There was still another reason to consider. A reason Conrad dreaded, possibly more than any of the others. Maybe this was the night Damian finally decided he’d had enough, that endangering his life in an effort to help Conrad with this endeavor was too foolish a gamble even for Damian to continue to take. Perhaps this was the night he’d decided to never come back at all.
Conrad could not repress the sound that left his lips as the thought took hold. Part snarl, part howl, wild and not even slightly civilized, it was the sound of a man bereft, the sound of a man pushed to the very edges of his sanity. In some tiny, sane corner of his mind, Conrad was glad Damian was not around to hear it. For it was also exactly the kind of sound that would likely cause anyone with any sense at all—even someone who was not already thinking of leaving Conrad—to take to their heels and flee.
Even the twins were not unaffected by this evidence of their sire’s unstable temperament. They stirred restively in response, their whimpers steadily increasing in volume until Conrad forced himself to regain some measure of control over his emotions. He couldn’t afford to fall apart to this extent. Not when there was so much at stake.
If he were on his own now, so be it. He should have expected it. After all, he’d had misgivings all along about the long-term success of this partnership. Just look at how quickly Damian had reached the decision to help Conrad. As though it were nothing more than an impulse, a whim, a matter of no consequence. If Conrad had been a more honorable man, or a less desperate one, he would have demanded that Damian take some time to think before committing himself. A few days perhaps. A few hours at the very least. He hadn’t.
A thrill of unease shot through Conrad as he gazed at the children in his arms, so fragile-seeming, so innocent. Did they really have the potential to someday shake his very world apart? It seemed too fantastical to believe. How he wished those legends had never been written. It didn’t matter whether or not they were true. Either way, they made his twins a target.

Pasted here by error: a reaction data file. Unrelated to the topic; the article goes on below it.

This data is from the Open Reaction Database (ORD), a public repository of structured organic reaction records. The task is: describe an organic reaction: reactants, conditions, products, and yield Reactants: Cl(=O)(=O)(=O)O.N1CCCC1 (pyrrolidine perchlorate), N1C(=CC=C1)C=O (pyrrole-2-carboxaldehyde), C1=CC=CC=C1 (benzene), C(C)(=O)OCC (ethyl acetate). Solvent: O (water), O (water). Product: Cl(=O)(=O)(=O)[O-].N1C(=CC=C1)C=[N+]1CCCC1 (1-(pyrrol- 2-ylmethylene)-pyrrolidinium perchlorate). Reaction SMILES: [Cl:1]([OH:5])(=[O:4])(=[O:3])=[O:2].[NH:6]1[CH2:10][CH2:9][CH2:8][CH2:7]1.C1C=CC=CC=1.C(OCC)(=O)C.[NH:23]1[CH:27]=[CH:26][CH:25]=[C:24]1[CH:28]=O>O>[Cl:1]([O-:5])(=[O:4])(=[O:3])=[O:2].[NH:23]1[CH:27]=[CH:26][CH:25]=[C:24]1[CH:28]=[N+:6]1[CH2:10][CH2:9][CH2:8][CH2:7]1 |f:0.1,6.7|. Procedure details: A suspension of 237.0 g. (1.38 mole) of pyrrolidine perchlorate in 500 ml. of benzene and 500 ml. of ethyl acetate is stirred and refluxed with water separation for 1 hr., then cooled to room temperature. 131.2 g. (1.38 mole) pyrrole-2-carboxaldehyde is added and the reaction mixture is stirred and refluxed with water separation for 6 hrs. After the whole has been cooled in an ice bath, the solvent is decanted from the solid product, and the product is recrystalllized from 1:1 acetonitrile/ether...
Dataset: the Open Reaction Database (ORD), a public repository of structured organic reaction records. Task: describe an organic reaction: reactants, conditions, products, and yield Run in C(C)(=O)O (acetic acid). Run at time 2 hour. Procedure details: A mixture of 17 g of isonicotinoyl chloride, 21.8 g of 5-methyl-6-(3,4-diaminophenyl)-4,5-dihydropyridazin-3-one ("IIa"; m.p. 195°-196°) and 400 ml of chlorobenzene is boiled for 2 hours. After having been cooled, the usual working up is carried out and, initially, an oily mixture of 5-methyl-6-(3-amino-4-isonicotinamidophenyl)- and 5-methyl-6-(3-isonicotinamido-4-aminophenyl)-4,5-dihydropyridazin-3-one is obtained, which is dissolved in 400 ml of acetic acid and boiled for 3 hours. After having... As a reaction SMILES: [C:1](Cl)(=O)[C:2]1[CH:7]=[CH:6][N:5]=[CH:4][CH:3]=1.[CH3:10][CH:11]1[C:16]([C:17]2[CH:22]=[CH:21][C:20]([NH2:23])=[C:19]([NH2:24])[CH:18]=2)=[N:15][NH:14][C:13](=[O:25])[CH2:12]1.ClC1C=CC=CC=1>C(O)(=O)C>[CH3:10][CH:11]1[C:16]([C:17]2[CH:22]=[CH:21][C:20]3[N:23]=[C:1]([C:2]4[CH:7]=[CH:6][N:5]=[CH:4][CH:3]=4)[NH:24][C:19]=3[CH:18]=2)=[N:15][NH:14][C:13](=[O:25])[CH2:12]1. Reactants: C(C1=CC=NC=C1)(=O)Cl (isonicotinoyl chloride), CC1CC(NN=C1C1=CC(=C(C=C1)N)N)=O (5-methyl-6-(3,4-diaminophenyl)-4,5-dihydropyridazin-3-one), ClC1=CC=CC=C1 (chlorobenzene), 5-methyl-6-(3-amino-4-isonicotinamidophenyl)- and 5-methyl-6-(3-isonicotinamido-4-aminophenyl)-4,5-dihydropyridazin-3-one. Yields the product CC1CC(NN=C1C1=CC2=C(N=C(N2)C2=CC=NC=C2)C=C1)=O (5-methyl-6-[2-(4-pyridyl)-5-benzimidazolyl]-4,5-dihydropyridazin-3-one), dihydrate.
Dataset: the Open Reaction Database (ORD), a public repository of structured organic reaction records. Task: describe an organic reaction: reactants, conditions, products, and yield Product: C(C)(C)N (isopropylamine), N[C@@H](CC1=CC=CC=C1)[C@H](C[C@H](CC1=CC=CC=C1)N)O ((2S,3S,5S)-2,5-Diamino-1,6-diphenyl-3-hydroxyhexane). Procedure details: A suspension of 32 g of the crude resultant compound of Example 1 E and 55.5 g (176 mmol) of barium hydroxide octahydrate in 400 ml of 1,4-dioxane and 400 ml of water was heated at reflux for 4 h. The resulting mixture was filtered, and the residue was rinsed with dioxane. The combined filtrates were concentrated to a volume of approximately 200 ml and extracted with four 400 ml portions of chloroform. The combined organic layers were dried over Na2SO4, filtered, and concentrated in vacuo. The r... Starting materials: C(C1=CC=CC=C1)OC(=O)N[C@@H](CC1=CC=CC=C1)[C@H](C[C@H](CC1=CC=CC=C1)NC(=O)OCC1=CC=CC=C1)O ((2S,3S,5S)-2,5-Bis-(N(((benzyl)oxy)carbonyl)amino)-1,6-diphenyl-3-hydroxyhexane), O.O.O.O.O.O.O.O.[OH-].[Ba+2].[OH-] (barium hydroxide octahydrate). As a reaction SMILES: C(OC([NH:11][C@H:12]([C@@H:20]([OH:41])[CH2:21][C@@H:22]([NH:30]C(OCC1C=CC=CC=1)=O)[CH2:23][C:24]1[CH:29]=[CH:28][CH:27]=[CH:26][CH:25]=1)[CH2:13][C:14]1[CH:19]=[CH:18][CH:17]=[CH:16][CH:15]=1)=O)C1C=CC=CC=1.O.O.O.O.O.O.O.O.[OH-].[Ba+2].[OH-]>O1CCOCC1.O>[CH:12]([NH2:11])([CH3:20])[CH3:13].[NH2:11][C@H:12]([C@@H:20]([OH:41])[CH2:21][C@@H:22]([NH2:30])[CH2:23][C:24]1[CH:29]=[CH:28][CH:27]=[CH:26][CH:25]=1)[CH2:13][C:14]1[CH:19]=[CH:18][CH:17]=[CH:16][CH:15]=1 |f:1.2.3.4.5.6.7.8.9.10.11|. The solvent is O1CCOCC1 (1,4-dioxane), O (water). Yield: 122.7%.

Had they been someone else’s children, anyone else’s children in fact, Conrad would have been among the first to insist they be put to death—humanely, of course—but swiftly and without delay. Vampires didn’t have to be the monsters they were so often portrayed to be, after all.
Instead… Well, there was more irony for you. He couldn’t help but chuckle bitterly as he considered it. For four hundred years, he’d been the self-styled protector of the Vampire Nation. He’d done everything in his power to strengthen and solidify his people’s position in the world. No one had been more dedicated to the task than he. There’d been no one more vigilant, more diligent—or less merciful—when it came to seeking out and eliminating potential threats against his kind.
Now, he was throwing that legacy away. He was putting all of it at risk, everything he’d worked to build or safeguard or preserve, right down the last dying embers of his own humanity. He was branding himself a hypocrite, a turncoat, a traitor, and all for the sake of a promise made to a dying girl.
On the other hand, what could possibly be more important or honorable than that?
Another howl, this one driven by loneliness and remorse, worked its way up his throat and he suppressed it with difficulty. What was done, was done. Crying over spilled blood had never yet brought anyone back to life. However things turned out, whatever his fate should be, he could be certain of just one thing. He’d brought it on himself.